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Mosquito Eating Plants

The Venus-Mesquito-Trap
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Cross breed Venus-Fly-Trap plants with a bat or some other biological creature that ingests mesquitoes and get a Venus-Mesquito-Trap plant. Set them out in the evening and enjoy a sultery evening without flying pests...
gorn_the_great, Jul 31 2001

(?) Mesquite http://aggie-hortic...ransas/Mesquite.htm
[jutta, Jul 31 2001]

(?) Mosquito http://eddie.cis.uo...s/pics/mosquito.jpg
[jutta, Jul 31 2001]

Venus Cat Trap http://www.halfbake.../Venus_20Cat_20Trap
For larger domestic pests. [8th of 7, Oct 17 2002, last modified Oct 04 2004]


       [sp: mosquito, sultry. (Fixed in idea name.)]   

       While we're using poorly understood genetical engineering as a convenient source of miracles, splice in some luminescent jellyfish and earth worms and get a nice chain of party lights in the bargain!
jutta, Jul 31 2001

       Hmmm. Dragonflies are great eaters of mosquitoes, but pretty much daytime hunters. As jutta notes, crossing plants and animals is awfully fanciful stuff; maybe you'd have better luck selectively breeding to get nocturnal, lawn-based dragonflies.   

       Personal observation: even when mosquitoes swarm in the woods, the shores of some lakes here in the wilds of darkest Oregon are blessedly mosquito-free. I think it's because big, beautiful dragonflies are so common along the shorelines.
Dog Ed, Jul 31 2001

       'Should we tell him it's a boy cow?' "He'll figure it out."
StarChaser, Aug 04 2001

       Actually, fly eating plants will eat mosquitos if the mosquitos are fed to it. The problem is that such plants do not emit a scent to attract the annoying pests. Therefore, a better idea would be to develop a fly eating plant that gives off a scent that the little blood-suckers find attractive. I would bloody well think this would be much more easily done than crossing plants and animals.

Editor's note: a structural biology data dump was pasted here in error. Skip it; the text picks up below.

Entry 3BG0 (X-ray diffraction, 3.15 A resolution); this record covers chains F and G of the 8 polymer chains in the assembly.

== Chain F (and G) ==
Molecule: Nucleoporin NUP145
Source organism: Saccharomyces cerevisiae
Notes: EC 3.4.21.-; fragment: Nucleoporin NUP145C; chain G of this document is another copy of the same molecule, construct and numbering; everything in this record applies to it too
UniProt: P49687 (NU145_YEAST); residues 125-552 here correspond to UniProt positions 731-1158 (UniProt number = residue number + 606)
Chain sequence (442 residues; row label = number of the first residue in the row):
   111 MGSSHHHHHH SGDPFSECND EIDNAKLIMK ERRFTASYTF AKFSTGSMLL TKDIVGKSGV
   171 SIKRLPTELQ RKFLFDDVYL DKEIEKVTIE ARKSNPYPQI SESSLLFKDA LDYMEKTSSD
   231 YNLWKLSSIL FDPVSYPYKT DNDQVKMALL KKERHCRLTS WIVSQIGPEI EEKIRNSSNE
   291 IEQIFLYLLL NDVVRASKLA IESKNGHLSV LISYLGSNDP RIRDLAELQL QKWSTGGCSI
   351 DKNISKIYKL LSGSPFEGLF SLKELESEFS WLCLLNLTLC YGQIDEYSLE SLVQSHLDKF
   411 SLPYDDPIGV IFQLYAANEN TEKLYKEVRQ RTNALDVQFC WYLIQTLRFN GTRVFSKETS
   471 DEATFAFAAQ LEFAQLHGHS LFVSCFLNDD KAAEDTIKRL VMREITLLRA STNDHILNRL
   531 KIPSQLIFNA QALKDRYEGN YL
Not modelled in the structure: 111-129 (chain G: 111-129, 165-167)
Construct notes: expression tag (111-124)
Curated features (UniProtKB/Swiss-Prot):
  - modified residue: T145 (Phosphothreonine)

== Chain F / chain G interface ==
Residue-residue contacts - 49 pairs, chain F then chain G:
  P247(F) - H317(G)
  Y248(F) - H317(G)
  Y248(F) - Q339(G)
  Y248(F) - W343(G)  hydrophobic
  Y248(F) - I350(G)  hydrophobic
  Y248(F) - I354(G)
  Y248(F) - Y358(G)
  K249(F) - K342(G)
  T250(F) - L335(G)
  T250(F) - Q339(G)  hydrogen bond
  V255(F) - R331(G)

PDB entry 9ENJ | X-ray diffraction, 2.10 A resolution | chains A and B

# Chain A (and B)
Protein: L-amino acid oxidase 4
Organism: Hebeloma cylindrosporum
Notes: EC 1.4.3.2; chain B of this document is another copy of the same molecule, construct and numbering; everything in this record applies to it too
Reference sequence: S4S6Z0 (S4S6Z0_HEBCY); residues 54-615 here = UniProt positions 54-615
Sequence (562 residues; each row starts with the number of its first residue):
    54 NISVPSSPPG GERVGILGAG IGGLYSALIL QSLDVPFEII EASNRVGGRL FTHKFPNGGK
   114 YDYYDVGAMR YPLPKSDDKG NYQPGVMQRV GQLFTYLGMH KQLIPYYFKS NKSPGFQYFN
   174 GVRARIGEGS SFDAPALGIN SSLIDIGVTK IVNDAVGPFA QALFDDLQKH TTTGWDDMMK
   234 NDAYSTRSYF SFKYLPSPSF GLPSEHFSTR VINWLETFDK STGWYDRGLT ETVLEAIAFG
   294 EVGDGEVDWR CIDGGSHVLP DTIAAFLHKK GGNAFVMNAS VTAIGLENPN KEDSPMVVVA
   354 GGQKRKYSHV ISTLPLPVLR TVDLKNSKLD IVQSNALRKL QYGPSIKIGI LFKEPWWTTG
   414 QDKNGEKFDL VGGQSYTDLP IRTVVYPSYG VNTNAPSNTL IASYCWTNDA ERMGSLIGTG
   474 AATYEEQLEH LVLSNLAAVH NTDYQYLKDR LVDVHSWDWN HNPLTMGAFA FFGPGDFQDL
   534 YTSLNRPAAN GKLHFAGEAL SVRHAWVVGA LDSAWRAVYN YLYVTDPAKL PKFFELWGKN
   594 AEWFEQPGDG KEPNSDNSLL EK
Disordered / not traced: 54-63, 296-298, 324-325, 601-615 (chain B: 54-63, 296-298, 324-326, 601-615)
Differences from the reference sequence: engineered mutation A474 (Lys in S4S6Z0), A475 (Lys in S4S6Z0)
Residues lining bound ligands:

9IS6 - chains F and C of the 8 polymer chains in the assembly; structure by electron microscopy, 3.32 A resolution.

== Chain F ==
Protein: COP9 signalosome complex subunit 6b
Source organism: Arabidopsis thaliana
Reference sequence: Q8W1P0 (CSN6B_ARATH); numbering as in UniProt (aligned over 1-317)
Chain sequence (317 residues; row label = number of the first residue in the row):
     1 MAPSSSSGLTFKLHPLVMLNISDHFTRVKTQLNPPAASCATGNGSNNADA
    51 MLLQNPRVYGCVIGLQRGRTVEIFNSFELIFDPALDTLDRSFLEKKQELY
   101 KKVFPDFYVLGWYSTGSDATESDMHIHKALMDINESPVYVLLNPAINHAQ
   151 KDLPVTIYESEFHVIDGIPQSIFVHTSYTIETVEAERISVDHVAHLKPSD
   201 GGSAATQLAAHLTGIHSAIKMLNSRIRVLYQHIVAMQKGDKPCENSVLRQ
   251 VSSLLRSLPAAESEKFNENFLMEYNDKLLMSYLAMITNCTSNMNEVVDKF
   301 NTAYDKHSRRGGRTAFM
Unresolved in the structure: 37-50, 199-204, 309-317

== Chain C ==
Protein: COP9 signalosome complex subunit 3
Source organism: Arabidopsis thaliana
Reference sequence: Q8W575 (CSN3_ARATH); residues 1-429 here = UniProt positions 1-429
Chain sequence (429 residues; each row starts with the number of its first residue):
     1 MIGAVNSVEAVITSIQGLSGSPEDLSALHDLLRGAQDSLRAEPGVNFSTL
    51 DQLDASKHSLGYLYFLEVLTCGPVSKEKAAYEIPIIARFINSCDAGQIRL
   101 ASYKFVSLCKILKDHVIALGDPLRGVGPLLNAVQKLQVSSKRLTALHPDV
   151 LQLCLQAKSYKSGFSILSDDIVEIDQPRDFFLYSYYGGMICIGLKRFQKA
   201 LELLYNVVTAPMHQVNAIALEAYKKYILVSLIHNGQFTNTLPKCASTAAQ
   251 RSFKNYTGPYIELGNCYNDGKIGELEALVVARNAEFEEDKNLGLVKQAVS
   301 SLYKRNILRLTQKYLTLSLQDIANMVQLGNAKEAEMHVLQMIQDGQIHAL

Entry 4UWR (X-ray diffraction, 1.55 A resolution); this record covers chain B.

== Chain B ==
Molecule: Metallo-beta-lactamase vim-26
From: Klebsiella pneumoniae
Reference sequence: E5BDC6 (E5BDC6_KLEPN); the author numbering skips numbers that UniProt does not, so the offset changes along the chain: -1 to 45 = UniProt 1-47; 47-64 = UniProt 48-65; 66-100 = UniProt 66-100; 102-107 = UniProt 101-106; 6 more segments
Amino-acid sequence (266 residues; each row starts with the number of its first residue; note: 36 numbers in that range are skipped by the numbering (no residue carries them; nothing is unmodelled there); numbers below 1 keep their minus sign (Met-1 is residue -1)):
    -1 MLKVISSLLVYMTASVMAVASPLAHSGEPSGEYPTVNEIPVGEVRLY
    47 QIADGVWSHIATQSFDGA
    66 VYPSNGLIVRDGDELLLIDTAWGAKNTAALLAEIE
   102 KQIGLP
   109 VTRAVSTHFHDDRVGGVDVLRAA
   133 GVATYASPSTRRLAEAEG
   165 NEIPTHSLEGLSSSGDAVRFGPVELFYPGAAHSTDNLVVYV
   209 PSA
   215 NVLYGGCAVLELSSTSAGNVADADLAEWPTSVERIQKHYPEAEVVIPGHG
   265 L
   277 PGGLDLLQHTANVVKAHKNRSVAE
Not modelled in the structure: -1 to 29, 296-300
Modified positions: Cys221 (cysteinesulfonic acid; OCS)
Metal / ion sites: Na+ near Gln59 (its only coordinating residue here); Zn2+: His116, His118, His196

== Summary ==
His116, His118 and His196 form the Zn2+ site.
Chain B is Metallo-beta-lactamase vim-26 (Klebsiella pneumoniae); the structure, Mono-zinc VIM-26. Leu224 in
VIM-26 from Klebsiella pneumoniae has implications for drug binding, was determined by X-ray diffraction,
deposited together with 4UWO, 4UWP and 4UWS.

El Pedanto, Aug 04 2001

       Sundews (Drosera) or butterworts (Pinguicula) will catch mosquitos quite nicely. You just need enough of them growing nearby (in hanging baskets?) to lower the odds of a mosquito making it across the garden to your arm to acceptable levels.
Trouvere, Aug 13 2001

       With [El Pedanto]'s suggestion, this actually becomes quite viable.
sadie, Oct 17 2002

       //splice in some luminescent jellyfish and earth worms and get a nice chain of party lights in the bargain!//   

       Actually, with modern techniques this is not very difficult <g>. The green fluorescent protein from the jellyfish Aqueora victoria is widely used to make other cells and even organisms fluoresce.   

       Problem is, you need a blue light of the right wavelength to excite the fluorescence. They don't just glow in the dark.
madradish, Dec 27 2002


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